Robert X. Cringely blogs about the misuse of so-called “unlimited” usage. Entertaining so long as you’re not a Verizon customer. Apparently 5 gigabytes of data is the limit for their so-called “unlimited” plan. If you download more than that in a month, your connection is cut off and you’re expected to pay a fee for “early termination”.
This is actually two problems:
- It’s easy to legitimately download more than 5GB in a month. Anyone who downloads free software operating systems and free media (as I encourage people to do) can accomplish this in a month. If you make media (another worthwhile activity), it’s even easier to generate more than 5GB of data in a month that you’d like to share with others, which requires uploading it to your server. Perhaps you don’t do this routinely, but as far as Verizon cares one infraction is enough to justify ending your service.
- Paying a fee to the organization that cut you off for downloading too much is ridiculous on its face. This is akin to the logic a bully would use to try and justify beating you for disobeying capricious restrictions.
Years ago, I once had a similar dispute with a local ISP over this issue. I had a second telephone line I was willing to use exclusively for dialing into the ISP over an ordinary telephone modem. The ISP claimed I was using too much connection time, I told them that their plan indicated the usage could be “unlimited”. They claimed that this was subject to vague terms of using the service “too much” and cut off my access. They never even defined what “too much” was in any specific way, but even if they had it wouldn’t change the fact that their service plan was not “unlimited”.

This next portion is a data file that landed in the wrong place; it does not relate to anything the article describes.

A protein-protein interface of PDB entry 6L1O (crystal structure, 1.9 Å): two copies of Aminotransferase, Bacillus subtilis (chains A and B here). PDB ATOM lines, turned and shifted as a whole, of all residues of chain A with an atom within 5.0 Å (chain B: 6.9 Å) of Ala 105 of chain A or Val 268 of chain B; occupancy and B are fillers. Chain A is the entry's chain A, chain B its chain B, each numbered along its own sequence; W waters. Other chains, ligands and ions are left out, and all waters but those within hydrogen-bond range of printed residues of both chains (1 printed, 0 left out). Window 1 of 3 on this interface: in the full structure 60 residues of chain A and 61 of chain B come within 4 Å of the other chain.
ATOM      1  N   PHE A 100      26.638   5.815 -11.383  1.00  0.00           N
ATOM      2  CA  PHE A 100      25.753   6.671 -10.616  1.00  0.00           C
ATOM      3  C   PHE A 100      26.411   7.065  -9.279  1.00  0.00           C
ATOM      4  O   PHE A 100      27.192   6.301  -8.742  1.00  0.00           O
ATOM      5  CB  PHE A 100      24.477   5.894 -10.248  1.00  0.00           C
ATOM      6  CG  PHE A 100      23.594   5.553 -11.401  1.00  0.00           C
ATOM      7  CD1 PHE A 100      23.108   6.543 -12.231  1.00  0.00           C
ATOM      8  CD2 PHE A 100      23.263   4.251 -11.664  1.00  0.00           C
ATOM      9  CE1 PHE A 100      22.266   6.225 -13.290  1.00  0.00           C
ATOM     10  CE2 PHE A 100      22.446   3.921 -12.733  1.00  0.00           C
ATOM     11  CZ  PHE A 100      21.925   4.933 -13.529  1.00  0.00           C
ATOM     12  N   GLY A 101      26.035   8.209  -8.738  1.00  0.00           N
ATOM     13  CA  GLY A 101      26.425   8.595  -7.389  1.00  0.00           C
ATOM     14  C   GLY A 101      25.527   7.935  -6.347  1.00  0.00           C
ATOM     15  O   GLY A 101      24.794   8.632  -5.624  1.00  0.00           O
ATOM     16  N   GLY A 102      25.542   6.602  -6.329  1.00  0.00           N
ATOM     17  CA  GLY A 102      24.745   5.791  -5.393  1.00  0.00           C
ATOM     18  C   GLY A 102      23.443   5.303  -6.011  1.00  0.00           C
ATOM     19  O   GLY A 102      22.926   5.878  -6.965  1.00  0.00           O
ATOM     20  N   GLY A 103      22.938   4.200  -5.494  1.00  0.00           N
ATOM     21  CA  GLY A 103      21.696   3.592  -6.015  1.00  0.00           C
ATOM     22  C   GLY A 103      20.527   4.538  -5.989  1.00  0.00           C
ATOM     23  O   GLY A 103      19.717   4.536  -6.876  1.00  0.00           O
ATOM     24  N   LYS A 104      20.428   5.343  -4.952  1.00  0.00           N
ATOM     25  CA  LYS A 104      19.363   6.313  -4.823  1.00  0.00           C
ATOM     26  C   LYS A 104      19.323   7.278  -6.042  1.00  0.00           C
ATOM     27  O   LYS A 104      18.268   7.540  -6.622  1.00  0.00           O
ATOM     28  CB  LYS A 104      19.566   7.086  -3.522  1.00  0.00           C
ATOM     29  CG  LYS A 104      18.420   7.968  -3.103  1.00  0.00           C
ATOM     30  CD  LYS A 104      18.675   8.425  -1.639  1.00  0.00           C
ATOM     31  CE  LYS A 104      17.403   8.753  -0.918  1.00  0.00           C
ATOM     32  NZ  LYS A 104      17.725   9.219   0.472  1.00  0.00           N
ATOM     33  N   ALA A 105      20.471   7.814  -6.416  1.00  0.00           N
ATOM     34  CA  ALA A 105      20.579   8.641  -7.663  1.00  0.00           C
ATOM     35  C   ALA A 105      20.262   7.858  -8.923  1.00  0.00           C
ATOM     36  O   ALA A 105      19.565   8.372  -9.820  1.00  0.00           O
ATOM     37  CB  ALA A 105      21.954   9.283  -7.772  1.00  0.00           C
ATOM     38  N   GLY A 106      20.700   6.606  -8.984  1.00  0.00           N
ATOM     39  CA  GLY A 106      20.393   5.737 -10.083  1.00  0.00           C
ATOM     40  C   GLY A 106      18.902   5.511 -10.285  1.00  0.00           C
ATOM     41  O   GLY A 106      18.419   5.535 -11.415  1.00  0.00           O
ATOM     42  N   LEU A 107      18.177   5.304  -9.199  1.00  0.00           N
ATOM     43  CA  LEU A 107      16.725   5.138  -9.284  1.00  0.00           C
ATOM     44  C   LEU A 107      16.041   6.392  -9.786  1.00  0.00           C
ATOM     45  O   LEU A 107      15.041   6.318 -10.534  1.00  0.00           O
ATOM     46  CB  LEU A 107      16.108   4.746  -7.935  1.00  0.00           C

Apparently it’s too much to ask that people actually use the word “unlimited” for its actual meaning and sell Internet access plans with defined limits on how much one can stay connected (in the case of a phone connection) and/or how much data one may transfer over that connection. You know, actually spelling out the details and abiding by them.